The Peatlands of South Sumatra: A Tale of Two Villages

In the Peatlands of South Sumatra: A Tale of Two Villages

In the Peatlands of South Sumatra: A Tale of Two Villages

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Where the Musi River snakes through the low, boggy peatlands of South Sumatra, the land and water flow into one another, the land green with growth and suffused with water, the water brown with the earth’s constant melting under pounding tropical rains. Along the river and its countless tributaries, houses built of faded meranti wood boards lean precariously on stilts with children splashing in the muddy river beneath. Water buffalo wallow in the grassy shallows and women in colored headscarves flash by on motor scooters where the road winds along narrow ancient dykes just inches above the flood.

In a nation afflicted with disasters, natural and otherwise, the ramshackle wooden homes whose legs sink into the Musi River’s floodplain appear frighteningly vulnerable. The villagers here must know what is only too apparent to the visitor — that the next cyclone will splinter their homes like matchsticks, the next typhoon carry them away to sea.

But until that storm hits, a slower watery disaster erodes the villages and claims lives here.

The palm oil industry is responsible for destroying some 24 million hectares of Indonesian rainforest since 1990, much of it through burning. But because huge areas of Indonesia’s vast peat bogs have been drained and dried out to make way for the plantations, the industry has also unleashed flooding in places like Sumatra’s wetlands — flooding that claims lands and lives in a way that is largely invisible. Used in snack chips, cosmetics, and biofuels, palm oil is a luxury in the west. And like so many of the luxuries that have come to be ubiquitous in the over-developed nations, it comes with a price that, unless you visit the source in the remote tropics, is scarcely imaginable.

After days of travel, I am welcomed into a house of weathered boards on stilts in a village called Belanti by a man named Mister Robanni Dulhakam, a local member of WALHI, Indonesia’s largest environmental organization. The inside of the house brings to mind others I’ve visited across the steamy tropics: gauzy family portraits hanging on nails in the board walls, prized possessions piled in aging cabinets with peeling varnish and a warmth of hospitality largely unmatched in my own country.

The palm oil industry has also unleashed flooding in places like Sumatra’s wetlands — flooding that claims lands and lives in a way that is largely invisible.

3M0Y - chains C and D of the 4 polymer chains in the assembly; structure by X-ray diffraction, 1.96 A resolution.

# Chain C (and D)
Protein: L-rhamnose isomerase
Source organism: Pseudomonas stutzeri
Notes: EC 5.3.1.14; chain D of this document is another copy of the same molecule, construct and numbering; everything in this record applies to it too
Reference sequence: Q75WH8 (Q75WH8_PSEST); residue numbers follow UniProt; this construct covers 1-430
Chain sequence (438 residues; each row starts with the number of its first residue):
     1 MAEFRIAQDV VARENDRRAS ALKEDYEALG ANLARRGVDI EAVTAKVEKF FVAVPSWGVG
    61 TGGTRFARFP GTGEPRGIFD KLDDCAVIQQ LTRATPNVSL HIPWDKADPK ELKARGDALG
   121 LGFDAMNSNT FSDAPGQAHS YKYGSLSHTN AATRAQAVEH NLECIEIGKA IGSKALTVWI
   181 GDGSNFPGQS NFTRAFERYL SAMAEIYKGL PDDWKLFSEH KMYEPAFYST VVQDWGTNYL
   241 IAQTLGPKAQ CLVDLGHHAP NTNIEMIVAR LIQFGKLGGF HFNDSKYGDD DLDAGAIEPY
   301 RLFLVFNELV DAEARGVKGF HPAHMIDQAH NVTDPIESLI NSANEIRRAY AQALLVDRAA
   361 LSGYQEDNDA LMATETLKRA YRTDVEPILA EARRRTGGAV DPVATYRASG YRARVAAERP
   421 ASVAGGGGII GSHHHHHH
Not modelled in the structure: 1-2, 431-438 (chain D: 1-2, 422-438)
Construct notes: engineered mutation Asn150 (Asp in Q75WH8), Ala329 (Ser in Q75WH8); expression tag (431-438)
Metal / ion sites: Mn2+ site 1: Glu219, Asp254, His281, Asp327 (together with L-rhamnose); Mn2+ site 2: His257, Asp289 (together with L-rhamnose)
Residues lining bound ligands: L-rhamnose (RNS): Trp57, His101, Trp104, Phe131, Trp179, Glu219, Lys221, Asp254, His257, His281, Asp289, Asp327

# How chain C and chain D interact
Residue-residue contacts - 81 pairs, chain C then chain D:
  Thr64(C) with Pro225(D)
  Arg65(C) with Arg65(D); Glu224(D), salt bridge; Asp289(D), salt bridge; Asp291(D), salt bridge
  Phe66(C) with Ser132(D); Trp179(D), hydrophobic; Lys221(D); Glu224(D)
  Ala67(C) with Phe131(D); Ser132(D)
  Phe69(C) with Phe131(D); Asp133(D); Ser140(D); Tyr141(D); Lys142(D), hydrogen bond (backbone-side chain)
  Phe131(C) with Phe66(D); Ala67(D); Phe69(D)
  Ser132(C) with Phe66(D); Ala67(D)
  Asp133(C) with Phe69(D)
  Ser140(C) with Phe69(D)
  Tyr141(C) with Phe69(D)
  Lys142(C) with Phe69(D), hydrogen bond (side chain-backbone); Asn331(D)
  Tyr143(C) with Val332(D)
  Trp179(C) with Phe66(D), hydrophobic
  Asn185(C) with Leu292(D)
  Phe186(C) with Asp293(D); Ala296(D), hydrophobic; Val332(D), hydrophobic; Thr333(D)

Women come and go quietly as Mister Robanni eagerly welcomes me in with a plate of fruit and a steaming cup of thick Sumatran coffee. After formal greetings and a cold bucket bath on a rickety lattice a few feet above the river, Mister Robanni takes me to meet his neighbors.

Years ago, the people of Belanti had two livelihoods: catching fish and farming rice, which they could make a good living selling in Palembang, the nearest city. But some 10 years ago a company made a deal with the district government to plant oil palm trees on 75,000 acres of peatland upstream from the village. In order to make their plantation, the company cut canals in the deep peat to drain the land and built earthen dykes to keep the water out. The water flooded the village’s rice paddies and the roads they used to get there. Now, large parts of what was the village and its farmland are underwater.

According to Mister Robanni, the company, Waringin Agro Jaya, exports its palm oil to Pakistan, but the details of the company’s operations are hazy. None of the villagers in Belanti will take jobs with the company. Shortly after the land was flooded, the villagers mounted a series of demonstrations; they went as far as to march to the dykes at the plantation’s boundary with picks and shovels to tear out the earthen dams and let the water flow — but their hand tools and determination proved useless against the company’s earthworks and political influence.

Although there’s more water than before, the change in the seasonal flow has altered the ecology and their fish harvest has been reduced from surplus to scarcity. With the rice paddies gone, they no longer grow and sell rice in the city, but buy it from neighboring villages. Mister Robbani explains the situation in Belanti Village as clearly as any economic analyst could: “No rice, no fish, no money.”